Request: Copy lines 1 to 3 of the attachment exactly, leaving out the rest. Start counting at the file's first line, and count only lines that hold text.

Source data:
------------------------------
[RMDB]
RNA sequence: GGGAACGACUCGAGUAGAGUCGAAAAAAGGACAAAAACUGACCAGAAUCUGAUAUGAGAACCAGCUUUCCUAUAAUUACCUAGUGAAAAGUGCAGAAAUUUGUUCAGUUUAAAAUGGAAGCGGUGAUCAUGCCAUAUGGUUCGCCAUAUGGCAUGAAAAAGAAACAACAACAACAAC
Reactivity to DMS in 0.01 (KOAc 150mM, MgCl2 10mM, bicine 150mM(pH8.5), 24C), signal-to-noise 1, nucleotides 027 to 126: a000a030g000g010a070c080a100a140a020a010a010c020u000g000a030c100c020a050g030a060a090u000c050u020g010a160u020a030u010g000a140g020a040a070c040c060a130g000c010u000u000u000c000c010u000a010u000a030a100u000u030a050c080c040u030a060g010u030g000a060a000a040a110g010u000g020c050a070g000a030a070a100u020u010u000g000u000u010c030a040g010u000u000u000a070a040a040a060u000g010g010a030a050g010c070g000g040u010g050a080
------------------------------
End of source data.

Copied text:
[RMDB]
RNA sequence: GGGAACGACUCGAGUAGAGUCGAAAAAAGGACAAAAACUGACCAGAAUCUGAUAUGAGAACCAGCUUUCCUAUAAUUACCUAGUGAAAAGUGCAGAAAUUUGUUCAGUUUAAAAUGGAAGCGGUGAUCAUGCCAUAUGGUUCGCCAUAUGGCAUGAAAAAGAAACAACAACAACAAC
Reactivity to DMS in 0.01 (KOAc 150mM, MgCl2 10mM, bicine 150mM(pH8.5), 24C), signal-to-noise 1, nucleotides 027 to 126: a000a030g000g010a070c080a100a140a020a010a010c020u000g000a030c100c020a050g030a060a090u000c050u020g010a160u020a030u010g000a140g020a040a070c040c060a130g000c010u000u000u000c000c010u000a010u000a030a100u000u030a050c080c040u030a060g010u030g000a060a000a040a110g010u000g020c050a070g000a030a070a100u020u010u000g000u000u010c030a040g010u000u000u000a070a040a040a060u000g010g010a030a050g010c070g000g040u010g050a080